Olmsted Brothers

"Barberrys," Nelson Doubleday house, Mill Neck, New York, by Frances Benjamin Johnston, 1921. Architect: Harrie Thomas Lindberg (1916). Landscape: Percival Gallagher, Olmsted Brothers, 1919–1924 and others

The Olmsted Brothers company was an influential landscape architectural firm in the United States, established in 1898 by brothers John Charles Olmsted (1852–1920) and Frederick Law Olmsted Jr. (1870–1957), sons of the eminent landscape architect Frederick Law Olmsted.[1]

HistoryEdit

The Olmsted Brothers inherited the nation's first landscape architecture business from their father Frederick Law Olmsted.[2] This firm was a successor to the earlier firm of Olmsted, Olmsted and Eliot after the death of their partner Charles Eliot in 1897. The two brothers were among the founding members of the American Society of Landscape Architects (ASLA) and played an influential role in creating the National Park Service. Prior to their takeover of the firm, Frederick Law Olmsted Jr. had worked as an apprentice under his father, helping to design projects such as Biltmore Estate and the World's Columbian Exposition before graduating from Harvard University. The firm employed nearly 60 staff at its peak in the early 1930s. Notable landscape architects in the firm included James Frederick Dawson and Percival Gallagher.[3][4] The last Olmsted family member in the firm, Frederick Law Olmsted Jr., retired in 1949.[5] The firm itself remained in operation, moving from Brookline in 1980 and continuing in Fremont, New Hampshire until 2000. This created one continuous firm from 1858–2000.[6]

Office and archivesEdit

"Fairsted"—the firm's 100-year-old business headquarters and design office—has been carefully preserved as the Frederick Law Olmsted National Historic Site, located on 7 acres (2.833 ha) of landscaped grounds at 99 Warren St., Brookline, Massachusetts.[7] It offers excellent insights into the practice of large-scale landscape design and engineering. The site also houses an archive (access by appointment only) of the firm's designs, plant lists, and photos for hundreds of projects.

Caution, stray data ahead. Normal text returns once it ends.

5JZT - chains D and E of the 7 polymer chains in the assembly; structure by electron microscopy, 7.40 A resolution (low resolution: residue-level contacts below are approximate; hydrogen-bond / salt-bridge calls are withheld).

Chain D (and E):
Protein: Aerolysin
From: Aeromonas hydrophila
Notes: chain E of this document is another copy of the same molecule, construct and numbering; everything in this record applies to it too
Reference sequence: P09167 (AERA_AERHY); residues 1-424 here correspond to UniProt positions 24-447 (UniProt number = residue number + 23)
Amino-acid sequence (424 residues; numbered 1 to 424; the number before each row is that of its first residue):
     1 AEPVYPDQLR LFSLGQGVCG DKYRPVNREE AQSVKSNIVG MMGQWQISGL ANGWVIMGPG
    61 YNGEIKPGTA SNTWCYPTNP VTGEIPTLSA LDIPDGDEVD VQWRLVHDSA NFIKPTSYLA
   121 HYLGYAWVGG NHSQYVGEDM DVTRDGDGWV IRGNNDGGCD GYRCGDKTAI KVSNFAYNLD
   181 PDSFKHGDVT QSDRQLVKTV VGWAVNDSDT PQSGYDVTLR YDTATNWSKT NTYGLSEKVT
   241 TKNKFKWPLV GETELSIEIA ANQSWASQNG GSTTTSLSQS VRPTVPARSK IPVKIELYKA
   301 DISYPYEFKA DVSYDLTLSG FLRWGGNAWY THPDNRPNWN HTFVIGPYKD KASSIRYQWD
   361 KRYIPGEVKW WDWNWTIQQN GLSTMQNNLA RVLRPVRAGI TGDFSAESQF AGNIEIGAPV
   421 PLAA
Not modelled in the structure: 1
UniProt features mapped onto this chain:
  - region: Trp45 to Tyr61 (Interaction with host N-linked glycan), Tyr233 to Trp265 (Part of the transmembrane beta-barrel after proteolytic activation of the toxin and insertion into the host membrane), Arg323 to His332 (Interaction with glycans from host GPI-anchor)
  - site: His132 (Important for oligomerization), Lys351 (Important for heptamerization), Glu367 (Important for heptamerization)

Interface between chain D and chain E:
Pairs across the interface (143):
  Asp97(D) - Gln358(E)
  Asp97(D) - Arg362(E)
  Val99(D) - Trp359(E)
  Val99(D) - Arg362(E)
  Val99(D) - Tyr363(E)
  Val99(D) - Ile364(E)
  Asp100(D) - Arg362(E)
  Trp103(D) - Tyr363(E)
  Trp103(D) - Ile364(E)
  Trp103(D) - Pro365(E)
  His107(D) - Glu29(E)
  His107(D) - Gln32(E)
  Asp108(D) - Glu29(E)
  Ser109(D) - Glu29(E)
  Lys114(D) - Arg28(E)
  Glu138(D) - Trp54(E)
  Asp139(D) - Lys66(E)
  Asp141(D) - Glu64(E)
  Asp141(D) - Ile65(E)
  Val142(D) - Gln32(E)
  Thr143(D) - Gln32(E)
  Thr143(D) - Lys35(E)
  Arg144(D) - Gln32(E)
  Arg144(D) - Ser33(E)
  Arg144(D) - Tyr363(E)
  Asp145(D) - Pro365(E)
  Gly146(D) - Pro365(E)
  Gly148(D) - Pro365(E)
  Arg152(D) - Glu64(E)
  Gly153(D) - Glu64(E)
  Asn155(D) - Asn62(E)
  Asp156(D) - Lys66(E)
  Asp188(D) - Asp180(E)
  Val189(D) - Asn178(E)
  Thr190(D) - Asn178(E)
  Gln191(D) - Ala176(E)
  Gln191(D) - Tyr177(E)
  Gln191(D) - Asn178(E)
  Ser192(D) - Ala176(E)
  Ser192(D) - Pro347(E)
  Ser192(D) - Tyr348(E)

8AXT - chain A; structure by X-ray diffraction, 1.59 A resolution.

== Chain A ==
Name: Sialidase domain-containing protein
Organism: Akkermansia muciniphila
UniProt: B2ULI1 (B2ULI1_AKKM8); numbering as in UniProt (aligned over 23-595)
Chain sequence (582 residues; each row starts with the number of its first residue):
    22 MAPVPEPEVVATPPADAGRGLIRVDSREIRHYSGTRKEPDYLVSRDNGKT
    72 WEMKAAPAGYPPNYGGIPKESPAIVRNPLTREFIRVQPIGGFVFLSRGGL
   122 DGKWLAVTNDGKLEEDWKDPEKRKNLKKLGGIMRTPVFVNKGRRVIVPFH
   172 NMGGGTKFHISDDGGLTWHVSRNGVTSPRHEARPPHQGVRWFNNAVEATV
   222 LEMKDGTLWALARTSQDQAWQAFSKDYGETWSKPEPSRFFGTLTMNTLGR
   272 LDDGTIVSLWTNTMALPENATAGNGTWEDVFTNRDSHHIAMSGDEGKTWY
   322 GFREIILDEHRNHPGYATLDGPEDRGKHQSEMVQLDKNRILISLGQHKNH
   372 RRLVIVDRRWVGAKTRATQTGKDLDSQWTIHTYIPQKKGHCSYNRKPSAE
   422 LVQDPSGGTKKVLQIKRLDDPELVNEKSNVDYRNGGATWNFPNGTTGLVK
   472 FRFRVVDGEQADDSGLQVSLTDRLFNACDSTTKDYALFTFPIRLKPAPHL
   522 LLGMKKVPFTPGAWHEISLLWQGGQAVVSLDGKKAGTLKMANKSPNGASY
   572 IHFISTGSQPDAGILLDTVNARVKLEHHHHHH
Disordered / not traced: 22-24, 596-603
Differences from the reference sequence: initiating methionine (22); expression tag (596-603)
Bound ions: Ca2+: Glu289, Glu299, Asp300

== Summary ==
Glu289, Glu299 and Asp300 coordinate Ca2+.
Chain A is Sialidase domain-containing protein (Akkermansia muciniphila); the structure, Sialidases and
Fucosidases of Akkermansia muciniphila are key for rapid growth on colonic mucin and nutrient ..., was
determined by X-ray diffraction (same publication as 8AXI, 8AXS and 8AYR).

Design workEdit

The Olmsted Brothers completed numerous high-profile projects, many of which remain popular to this day, including park systems, universities, exposition grounds, libraries, hospitals, residential neighborhoods and state capitols. Notable commissions include the roadways in the Great Smoky Mountains and Acadia National Parks; Yosemite Valley; Atlanta's Piedmont Park; Uplands; New York City's Central Park; university campuses like Washington University in St. Louis; residential neighborhoods in Oak Bay, British Columbia, Canada, and Oakland, California, including the street layout for what is now the Lakeshore Homes Association[8] (the oldest homeowners' association west of the Mississippi River and which includes parts of Oakland's historic Crocker Highlands and Trestle Glen neighborhoods);[9] entire park systems in cities such as Cleveland, Portland, Seattle;[10] and Washington state's Northern State Hospital. The Olmsted Brothers also co-authored, with Harland Bartholomew, a 1930 report for the Los Angeles Chamber of Commerce entitled "Parks, Playgrounds, and Beaches for the Los Angeles Region" encouraging the preservation of outdoor public space in southern California.[11] The report was largely ignored by the city, but became an important urban planning reference. In addition to these higher profile projects, the Olmsted Brothers took on projects beautifying residential areas.[citation needed]

See alsoEdit

ReferencesEdit

  1. ^ Beveridge, Charles E. "The Olmsted Firm—An Introduction". Olmsted.org. Retrieved 22 August 2017.
  2. ^ "1898-1980: Olmsted Brothers". The Cultural Landscape Foundation. Retrieved 22 August 2017.
  3. ^ "Percival Gallagher". The Cultural Landscape Foundation. Archived from the original on 2012-02-22. Retrieved 2012-04-11.
  4. ^ "Percival Gallagher". Smithsonian Institution Research Information System: Archives, Manuscripts and Photographs Catalog. Retrieved 2012-04-11.
  5. ^ Valerie Easton (27 April 2003). "Masters Of Green". The Seattle Times. seattletimes.com. Retrieved 2012-04-11.
  6. ^ Filler, Martin (November 5, 2015). "America's Green Giant". New York Review of Books. 62 (17): 16. Retrieved November 8, 2015.
  7. ^ Zaitzevsky, Cynthia. Fairsted: A Cultural Landscape Report for the Frederick Law Olmsted National Historic Site. Internet Archive. Retrieved 22 August 2017.
  8. ^ Lakeshore Homes Association
  9. ^ "Our History". Lakeshore Homeowner's Association. Lakeshore Homeowner's Association. Retrieved March 14, 2020.
  10. ^ David B. Williams (May 2, 1999). "The Olmsted Legacy -- The Fabled Massachusetts Landscape Firm Got To Seattle Early, And That Has Made All The Difference". The Seattle Times. seattletimes.com. Retrieved April 11, 2012.
  11. ^ Hise, Greg; Deverell, William (June 7, 2000). Eden by Design: The 1930 Olmsted-Bartholomew Plan for the Los Angeles Region. University of California Press. ISBN 978-0-520-22415-5.

External linksEdit